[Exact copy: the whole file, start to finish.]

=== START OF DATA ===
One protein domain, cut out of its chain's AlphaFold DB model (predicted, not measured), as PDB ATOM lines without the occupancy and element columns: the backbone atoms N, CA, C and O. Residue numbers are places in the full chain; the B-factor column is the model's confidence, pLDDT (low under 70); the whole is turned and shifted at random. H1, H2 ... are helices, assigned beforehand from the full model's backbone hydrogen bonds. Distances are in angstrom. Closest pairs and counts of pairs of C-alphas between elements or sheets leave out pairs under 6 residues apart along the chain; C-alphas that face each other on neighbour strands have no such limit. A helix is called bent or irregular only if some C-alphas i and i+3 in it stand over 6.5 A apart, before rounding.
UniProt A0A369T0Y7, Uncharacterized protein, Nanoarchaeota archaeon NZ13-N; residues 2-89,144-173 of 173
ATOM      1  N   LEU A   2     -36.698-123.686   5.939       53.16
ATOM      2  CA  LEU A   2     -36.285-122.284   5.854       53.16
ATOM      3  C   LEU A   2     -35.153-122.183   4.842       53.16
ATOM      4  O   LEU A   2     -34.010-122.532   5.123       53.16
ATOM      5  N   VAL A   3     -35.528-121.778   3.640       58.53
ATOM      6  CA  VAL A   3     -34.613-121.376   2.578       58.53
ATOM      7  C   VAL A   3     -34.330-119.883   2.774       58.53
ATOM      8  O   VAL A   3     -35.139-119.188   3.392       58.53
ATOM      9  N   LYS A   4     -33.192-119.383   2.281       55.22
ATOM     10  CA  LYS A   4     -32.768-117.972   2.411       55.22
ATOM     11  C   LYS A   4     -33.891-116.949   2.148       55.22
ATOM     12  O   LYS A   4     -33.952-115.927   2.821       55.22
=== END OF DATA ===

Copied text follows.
One protein domain, cut out of its chain's AlphaFold DB model (predicted, not measured), as PDB ATOM lines without the occupancy and element columns: the backbone atoms N, CA, C and O. Residue numbers are places in the full chain; the B-factor column is the model's confidence, pLDDT (low under 70); the whole is turned and shifted at random. H1, H2 ... are helices, assigned beforehand from the full model's backbone hydrogen bonds. Distances are in angstrom. Closest pairs and counts of pairs of C-alphas between elements or sheets leave out pairs under 6 residues apart along the chain; C-alphas that face each other on neighbour strands have no such limit. A helix is called bent or irregular only if some C-alphas i and i+3 in it stand over 6.5 A apart, before rounding.
UniProt A0A369T0Y7, Uncharacterized protein, Nanoarchaeota archaeon NZ13-N; residues 2-89,144-173 of 173
ATOM      1  N   LEU A   2     -36.698-123.686   5.939       53.16
ATOM      2  CA  LEU A   2     -36.285-122.284   5.854       53.16
ATOM      3  C   LEU A   2     -35.153-122.183   4.842       53.16
ATOM      4  O   LEU A   2     -34.010-122.532   5.123       53.16
ATOM      5  N   VAL A   3     -35.528-121.778   3.640       58.53
ATOM      6  CA  VAL A   3     -34.613-121.376   2.578       58.53
ATOM      7  C   VAL A   3     -34.330-119.883   2.774       58.53
ATOM      8  O   VAL A   3     -35.139-119.188   3.392       58.53
ATOM      9  N   LYS A   4     -33.192-119.383   2.281       55.22
ATOM     10  CA  LYS A   4     -32.768-117.972   2.411       55.22
ATOM     11  C   LYS A   4     -33.891-116.949   2.148       55.22
ATOM     12  O   LYS A   4     -33.952-115.927   2.821       55.22